The very thing that websites were using to reassure you that they were secure… was insecure, and putting website visitors’ personal data at risk.
Taiwan-based technology giant Asus is advising concerned customers to run a newly-created diagnostic tool on their Windows computers after hackers pushed out malware to what some security researchers have estimated to be as many as one million PCs using Asus’s own Live Update software tool.
Read more in my article on the Tripwire State of Security blog.
An independent audit has found no evidence that malicious chips were planted on Supermicro’s motherboards, debunking Bloomberg claims that servers at Amazon and Apple were being spied upon by China.
Security researchers at ESET discovered that hackers managed to compromise StatCounter and change the analytics script used by hundreds of thousands of websites.
The US Department of Homeland Security and UK’s GCHQ have rallied behind the vigorous denials issued by Amazon and Apple, after Bloomberg BusinessWeek reported China had planted malicious computer chips on systems used by the tech giants.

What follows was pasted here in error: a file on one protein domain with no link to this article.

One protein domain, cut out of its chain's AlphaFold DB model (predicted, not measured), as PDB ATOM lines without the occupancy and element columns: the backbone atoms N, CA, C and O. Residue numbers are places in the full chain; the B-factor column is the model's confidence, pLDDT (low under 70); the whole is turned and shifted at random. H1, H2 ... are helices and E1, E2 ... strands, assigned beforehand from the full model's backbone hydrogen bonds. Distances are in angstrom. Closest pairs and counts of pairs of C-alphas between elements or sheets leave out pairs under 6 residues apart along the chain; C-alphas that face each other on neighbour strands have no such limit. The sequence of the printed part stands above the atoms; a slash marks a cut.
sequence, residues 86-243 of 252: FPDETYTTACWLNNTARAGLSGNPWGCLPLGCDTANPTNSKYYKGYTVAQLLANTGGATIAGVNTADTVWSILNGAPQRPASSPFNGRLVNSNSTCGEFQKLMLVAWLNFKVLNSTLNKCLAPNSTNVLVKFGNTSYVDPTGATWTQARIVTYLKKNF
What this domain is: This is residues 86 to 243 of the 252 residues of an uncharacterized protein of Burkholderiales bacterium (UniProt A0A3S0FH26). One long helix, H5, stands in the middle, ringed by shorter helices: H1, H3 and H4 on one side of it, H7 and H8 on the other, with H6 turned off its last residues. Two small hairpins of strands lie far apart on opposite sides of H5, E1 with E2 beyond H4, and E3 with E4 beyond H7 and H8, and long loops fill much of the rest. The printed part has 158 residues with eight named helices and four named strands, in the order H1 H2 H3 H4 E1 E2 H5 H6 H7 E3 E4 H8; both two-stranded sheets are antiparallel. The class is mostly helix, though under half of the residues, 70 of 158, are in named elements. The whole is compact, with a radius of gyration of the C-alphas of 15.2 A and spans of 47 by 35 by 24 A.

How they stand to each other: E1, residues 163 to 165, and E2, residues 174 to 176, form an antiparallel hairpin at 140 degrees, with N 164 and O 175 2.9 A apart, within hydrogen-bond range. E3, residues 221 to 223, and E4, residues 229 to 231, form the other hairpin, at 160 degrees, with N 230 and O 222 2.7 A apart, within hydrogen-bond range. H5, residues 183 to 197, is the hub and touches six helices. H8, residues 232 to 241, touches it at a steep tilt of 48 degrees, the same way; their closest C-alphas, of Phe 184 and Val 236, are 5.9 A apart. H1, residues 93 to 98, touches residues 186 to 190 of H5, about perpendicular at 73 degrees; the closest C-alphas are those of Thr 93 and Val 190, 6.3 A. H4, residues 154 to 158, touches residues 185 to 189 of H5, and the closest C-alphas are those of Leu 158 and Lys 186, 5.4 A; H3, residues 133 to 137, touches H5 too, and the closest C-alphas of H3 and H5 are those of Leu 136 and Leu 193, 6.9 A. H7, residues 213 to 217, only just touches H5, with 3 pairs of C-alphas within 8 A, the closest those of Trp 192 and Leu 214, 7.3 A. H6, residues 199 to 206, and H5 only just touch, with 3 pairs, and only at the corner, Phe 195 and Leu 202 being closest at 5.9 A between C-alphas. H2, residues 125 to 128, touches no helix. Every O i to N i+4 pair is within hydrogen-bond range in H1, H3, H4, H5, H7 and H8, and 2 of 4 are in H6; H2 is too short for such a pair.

An extraordinary report released by Bloomberg BusinessWeek, which claims that China has been exploiting the supply-chain, planting a tiny microchip on servers which ended up in the server rooms of almost 30 companies, including the likes of Apple and Amazon.
Security researchers have discovered 157 gigabytes of sensitive data from over 100 manufacturing companies left exposed online for anyone to access.
A supply chain attack is believed to have been responsible for surreptitiously inserting a backdoor into widely used server management software.
David Bisson reports.